Would completing high school in three years instead of four save enough money to give each college-bound senior $10,000 in tuition assistance and still save Southold School District taxpayers money?
School board watcher Don Wagner believes it would. He asked board members at their July 7 meeting to consider the idea.
Mr. Wagner estimates it costs Southold $28,000 a year to educate each student, a figure he calculates by dividing the number of students enrolled into the total budget. That’s not how the State Education Department figures per student costs. It makes adjustments for such things as transportation and special education costs, which differ widely district to district. But Mr. Wagner argues that his method applies because of what comes out of his pocket in taxes.
He told board members that it costs less to send a student to Stony Brook University for a year of college. That’s about$17,000 to $18,000 a year. Suffolk County Community College, he said, costsan average of only about $8,000 a year per student.
“The cost here is prohibitive,” Mr. Wagner said about what Southold spends. Earlier in the meeting, he told board members he expected the district’s next budget to have no tax increase. “We’ve got to start planning now,” he said.
If students completed all course work in three years instead of four, the district could save $28,000 per student, by Mr. Wagner’s calculations, enabling the Southold to provide college tuition assistance.
“There’s no reason why this is not possible,” Mr. Wagner said.
“That’s certainly thinking outside the box,” said newly elected board president Paulette Ofrias. But she had another idea: offering more courses to students in their senior year of high school, courses for which they could earn college credits. That would save their families tuition money by enabling students to earn a college degree in less than four years.
Outgoing board president Judi Fouchet balked at Mr. Wagner’s idea, saying that as a parent, she thinks there’s already too much pressure on students and it would get worse if they were pushed to complete their high school studies in three years.
“But I think it’s an interesting concept,” she told Mr. Wagner.
LOOKING TO THE FUTURE
Ms. Fouchet, who stepped down as board president but remains a board member, told her colleagues she wanted to devote more energy to North Fork United Schools, the group of representatives of area school districts exploring ways to save money by consolidating services, including business and transportation.
“I have a real passion for this,” Ms. Fouchet said.
She also said she wanted to form a committee to explore improvements to the elementary school playground. As a certified child care provider for preschoolers in Southold, Ms. Fouchet said she had real concerns about the children for whom she cares transitioning into the school system where playground equipment isn’t up to par.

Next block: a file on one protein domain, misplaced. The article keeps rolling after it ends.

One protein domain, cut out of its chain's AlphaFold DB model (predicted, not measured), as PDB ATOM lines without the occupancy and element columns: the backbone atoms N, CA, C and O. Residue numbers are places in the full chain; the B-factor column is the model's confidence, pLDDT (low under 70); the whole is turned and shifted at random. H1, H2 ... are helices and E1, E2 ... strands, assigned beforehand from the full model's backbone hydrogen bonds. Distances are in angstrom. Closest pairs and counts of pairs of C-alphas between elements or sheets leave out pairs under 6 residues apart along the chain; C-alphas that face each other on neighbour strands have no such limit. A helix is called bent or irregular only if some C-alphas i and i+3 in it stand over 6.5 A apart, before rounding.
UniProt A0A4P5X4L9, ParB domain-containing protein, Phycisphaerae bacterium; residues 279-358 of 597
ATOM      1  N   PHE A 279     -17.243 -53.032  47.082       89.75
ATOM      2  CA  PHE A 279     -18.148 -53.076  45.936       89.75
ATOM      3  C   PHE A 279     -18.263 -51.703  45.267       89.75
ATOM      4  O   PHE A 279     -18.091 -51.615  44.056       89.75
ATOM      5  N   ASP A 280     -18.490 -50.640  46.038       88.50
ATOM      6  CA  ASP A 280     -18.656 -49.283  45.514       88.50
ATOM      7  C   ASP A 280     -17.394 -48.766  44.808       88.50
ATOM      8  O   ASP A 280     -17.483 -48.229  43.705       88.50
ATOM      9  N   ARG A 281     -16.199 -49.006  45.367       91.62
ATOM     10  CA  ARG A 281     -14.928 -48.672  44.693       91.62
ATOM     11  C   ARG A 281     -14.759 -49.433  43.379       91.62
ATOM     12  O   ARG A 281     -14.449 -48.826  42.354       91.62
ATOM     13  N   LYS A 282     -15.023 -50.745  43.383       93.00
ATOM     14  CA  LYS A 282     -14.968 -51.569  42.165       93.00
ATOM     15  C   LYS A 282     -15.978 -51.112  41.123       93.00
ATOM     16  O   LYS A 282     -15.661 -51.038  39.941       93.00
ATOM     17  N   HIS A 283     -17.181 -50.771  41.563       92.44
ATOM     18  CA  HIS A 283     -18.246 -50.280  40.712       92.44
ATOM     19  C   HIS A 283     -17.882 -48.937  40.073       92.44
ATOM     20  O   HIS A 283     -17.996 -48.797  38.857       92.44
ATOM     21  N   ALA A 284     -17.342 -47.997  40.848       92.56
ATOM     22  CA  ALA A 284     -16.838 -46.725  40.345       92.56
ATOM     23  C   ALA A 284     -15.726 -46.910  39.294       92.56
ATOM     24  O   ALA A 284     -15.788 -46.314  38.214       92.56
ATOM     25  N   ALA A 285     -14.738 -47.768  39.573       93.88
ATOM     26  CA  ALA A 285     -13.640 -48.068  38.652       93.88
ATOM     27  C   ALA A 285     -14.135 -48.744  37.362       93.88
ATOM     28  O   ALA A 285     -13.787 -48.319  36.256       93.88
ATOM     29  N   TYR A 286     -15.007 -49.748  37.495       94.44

With a number of improvements to the district’s physical plant under way, Superintendent David Gamberg said he and others in the administration are operating out of the elementary school computer lab. Many of the improvements will be completed this summer, but some will continue into the first few of months of school in the fall.
A change order will soon be processed soon to allow replacement of some bathroom pipes in the section of the building where the middle school initiative will operate, Mr. Gamberg said. The cost hadn’t yet been determined, he said. It wasn’t until work got under way on the project that the need to replace corroded pipes was discovered, he said.
The board plans a special meeting on Friday, July 23, at 7:30 a.m. to discuss appointments of its members to various subcommittees and establish its meeting calendar for the year ahead. The board has been holding work sessions on the second Wednesday of each month, with regular meetings on the fourth Wednesday, both at 7:30 p.m. But that schedule has been difficult for Dr. Robert Walsh, whose responsibilities at two hospitals have caused him to miss a number of board sessions.
To try and accommodate the entire board, members will explore whether another day might work better, Ms. Ofrias said. She also noted that this is an issue that should be reopened each year so as not to discourage district residents from considering running for a board seat just because they may be busy on Wednesday nights.
SCHOLARSHIP HONORS HARRISON
The Suffolk Association of School Business Officials has provided a $1,000 scholarship to be given to a deserving student in honor of what the organization called “outstanding work” by assistant superintendent and business manager Steve Harrison. Mr. Harrison helped select the recipient, Ryan Wilson, who is headed to Northeastern University in September.